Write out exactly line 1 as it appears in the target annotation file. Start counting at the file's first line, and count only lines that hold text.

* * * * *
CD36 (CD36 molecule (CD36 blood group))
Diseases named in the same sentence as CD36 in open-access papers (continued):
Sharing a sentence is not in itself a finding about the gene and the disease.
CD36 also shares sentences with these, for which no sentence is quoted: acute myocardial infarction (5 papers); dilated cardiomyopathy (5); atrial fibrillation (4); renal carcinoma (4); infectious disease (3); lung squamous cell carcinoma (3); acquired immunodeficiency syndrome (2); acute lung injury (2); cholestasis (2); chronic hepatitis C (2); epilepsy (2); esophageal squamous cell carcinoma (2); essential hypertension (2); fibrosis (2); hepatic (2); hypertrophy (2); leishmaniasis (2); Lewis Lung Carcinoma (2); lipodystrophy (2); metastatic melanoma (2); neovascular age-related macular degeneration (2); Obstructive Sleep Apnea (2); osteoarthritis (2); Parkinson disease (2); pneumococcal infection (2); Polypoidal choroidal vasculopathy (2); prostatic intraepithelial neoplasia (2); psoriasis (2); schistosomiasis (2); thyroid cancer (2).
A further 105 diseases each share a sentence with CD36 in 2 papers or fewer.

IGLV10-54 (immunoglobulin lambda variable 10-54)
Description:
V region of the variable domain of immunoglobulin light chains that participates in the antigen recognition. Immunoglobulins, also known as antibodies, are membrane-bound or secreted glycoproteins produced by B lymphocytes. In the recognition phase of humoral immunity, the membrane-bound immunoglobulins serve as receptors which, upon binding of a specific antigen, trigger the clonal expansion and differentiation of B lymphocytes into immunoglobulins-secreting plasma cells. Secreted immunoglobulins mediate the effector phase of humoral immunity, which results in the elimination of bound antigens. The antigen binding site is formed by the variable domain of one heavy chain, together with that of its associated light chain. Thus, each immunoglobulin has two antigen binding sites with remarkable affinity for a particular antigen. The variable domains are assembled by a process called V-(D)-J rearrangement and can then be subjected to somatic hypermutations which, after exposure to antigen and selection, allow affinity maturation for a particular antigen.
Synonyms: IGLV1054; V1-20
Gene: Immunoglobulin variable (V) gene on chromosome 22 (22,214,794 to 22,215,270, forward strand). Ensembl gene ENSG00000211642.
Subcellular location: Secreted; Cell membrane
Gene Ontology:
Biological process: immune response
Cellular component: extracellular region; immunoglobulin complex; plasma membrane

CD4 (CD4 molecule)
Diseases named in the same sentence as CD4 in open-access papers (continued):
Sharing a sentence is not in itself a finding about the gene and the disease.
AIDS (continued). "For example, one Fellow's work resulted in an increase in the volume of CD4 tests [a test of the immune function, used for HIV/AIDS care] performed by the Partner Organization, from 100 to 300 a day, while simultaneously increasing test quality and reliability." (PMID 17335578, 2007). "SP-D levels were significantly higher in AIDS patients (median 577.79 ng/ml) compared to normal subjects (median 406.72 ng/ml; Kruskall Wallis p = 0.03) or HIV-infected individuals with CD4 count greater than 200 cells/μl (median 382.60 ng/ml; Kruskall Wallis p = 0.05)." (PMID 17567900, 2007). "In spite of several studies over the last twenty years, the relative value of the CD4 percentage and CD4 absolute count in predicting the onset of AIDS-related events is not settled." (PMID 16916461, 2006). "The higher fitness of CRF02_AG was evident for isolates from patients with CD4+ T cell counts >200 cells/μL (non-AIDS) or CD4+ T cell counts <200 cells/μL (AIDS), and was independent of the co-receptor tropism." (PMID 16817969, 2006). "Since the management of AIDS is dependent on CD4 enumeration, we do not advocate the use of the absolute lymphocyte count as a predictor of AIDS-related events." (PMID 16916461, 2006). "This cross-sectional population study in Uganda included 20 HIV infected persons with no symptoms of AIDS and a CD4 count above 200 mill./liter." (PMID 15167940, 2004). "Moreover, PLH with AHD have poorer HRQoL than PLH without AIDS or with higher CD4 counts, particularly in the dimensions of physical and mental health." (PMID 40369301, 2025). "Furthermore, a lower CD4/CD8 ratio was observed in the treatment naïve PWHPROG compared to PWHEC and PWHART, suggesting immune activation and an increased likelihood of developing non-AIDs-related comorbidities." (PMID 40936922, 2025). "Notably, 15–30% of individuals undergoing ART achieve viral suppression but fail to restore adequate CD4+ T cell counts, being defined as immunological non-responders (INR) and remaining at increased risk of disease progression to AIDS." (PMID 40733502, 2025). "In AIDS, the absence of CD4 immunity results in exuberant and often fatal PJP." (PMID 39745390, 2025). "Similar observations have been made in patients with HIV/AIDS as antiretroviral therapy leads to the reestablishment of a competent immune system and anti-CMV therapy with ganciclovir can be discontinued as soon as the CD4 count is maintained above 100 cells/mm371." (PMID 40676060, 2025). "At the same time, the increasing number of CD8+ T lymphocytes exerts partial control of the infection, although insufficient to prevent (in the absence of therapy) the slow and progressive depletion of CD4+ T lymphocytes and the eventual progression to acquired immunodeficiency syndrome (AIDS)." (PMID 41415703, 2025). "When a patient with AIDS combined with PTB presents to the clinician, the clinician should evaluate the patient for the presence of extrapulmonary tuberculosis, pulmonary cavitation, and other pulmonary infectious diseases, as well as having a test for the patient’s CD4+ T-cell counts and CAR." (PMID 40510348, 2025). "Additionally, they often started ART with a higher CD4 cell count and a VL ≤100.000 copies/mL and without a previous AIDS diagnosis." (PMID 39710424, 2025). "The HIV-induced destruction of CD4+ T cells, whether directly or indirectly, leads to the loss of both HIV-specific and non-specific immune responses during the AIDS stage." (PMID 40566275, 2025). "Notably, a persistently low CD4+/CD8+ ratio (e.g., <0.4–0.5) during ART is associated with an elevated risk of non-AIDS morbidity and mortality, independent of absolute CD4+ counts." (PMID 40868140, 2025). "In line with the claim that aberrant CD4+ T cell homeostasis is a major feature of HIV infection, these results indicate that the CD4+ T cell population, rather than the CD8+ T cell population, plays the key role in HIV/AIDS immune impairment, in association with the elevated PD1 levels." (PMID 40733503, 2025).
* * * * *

CD36 (CD36 molecule (CD36 blood group))